Sherlock: 5 things I’d like to see in season 4

The third season of Sherlock ended on Sunday, so it’s time to start looking ahead to season four. Here are five things I’d like to see when the show returns.

John’s marriage to Mary changed the dynamic of the series (Image: BBC)

1. A speedier return

Steven Moffat has promised to start filming the next series as soon as possible.

While we will certainly have to wait longer than Sherlock’s four-minute exile at the end of His Last Vow, it should be less than the two-year hiatus between seasons two and three. Will we see Moriarty and Sherlock cross swords again on New Year’s Day 2015?

2. Explain how Moriarty survived

Sherlock fandom is already speculating as to how Moriarty survived – note that even a shot from a gun filled with blanks has a high probability of being fatal – and the timing of his return.

The ambiguous, multiple options presented for how Sherlock survived his fall were a nod to many of the most popular fan theories and was executed stylishly. I loved it – many didn’t. To then sidestep how Moriarty remained alive would be pushing things too far. We await your explanation with bated breath, Messrs Moffat and Gatiss.

3. Resolve the Sherlock-John-Mary triangle on-screen

In the books, Mary Watson dies between The Final Problem and The Empty House. Consequently many fans were surprised that she survived the finale.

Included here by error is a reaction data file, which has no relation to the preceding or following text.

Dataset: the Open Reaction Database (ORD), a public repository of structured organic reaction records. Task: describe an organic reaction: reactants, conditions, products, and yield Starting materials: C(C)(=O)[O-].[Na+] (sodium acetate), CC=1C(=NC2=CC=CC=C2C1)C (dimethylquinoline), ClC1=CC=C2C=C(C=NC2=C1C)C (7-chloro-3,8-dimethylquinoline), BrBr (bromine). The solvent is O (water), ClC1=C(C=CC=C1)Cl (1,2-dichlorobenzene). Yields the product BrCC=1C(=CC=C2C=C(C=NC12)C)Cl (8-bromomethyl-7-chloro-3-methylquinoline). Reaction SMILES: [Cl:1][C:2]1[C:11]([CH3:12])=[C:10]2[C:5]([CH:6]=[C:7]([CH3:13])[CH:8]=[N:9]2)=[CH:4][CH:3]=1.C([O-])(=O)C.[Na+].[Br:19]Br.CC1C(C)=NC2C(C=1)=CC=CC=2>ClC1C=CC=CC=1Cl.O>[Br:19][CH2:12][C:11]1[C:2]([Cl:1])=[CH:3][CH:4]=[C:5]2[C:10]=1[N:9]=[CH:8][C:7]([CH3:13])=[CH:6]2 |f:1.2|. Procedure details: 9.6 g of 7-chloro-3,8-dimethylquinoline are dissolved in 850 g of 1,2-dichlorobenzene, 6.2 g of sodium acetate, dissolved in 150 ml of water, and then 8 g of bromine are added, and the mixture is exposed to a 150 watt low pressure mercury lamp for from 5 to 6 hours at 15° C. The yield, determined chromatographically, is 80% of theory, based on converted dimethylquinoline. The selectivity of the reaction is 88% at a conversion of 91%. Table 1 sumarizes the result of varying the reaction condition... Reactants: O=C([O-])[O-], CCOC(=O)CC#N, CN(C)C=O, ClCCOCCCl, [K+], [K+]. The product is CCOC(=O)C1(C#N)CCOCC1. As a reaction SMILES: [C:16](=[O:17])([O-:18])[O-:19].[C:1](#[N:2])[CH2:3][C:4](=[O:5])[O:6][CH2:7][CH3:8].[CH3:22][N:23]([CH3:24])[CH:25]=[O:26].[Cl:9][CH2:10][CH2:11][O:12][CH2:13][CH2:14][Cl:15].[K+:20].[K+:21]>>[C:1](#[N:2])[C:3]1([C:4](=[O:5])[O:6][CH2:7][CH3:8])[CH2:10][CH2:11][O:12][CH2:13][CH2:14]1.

Having made the character integral to season three, if the writers do decide to restore the traditional Sherlock/John axis, they must surely enact Mary’s exit on-screen. Let’s hope they make it a good one.

4. More Conan Doyle adaptations

This season represented more of a departure from the Holmes canon. Although all three episodes drew on various stories, only His Last Vow can be considered a true adaptation of an original tale, The Adventure of Charles Augustus Milverton.

Sherlock has already tackled several of the best-known stories, such as A Study in Scarlet, A Scandal in Bohemia and The Hound of the Baskervilles, but there remain many well-loved tales to choose from. Could we perhaps see a 21st century version of The Red-Headed League, Silver Blaze, The Musgrave Ritual or The Dancing Men?

Perhaps, though, the most likely candidate for series four is The Valley of Fear, the only other Holmes story in which Moriarty physically appears.

5. Keep changing

The changes in the series’ format and tone – less detective work, more humour and relationships, other characters growing in prominence – upset some fans. But most remained supportive, a view upheld by season three’s huge viewing numbers and high audience retention.

While some story elements veered too much towards the whimsical for me, I enjoyed the change in the series’ character dynamics. It recognised that Sherlock’s two-year absence – and his concealment of the ruse – hit John hard after he had finally moved on. And Mary’s presence in many ways enhanced the pair’s relationship rather than detracting from it.

Change – both in terms of the characters and the tone of the series – is part of life. It’s time to stop harking back to the past and let the characters and the series grow and move forwards.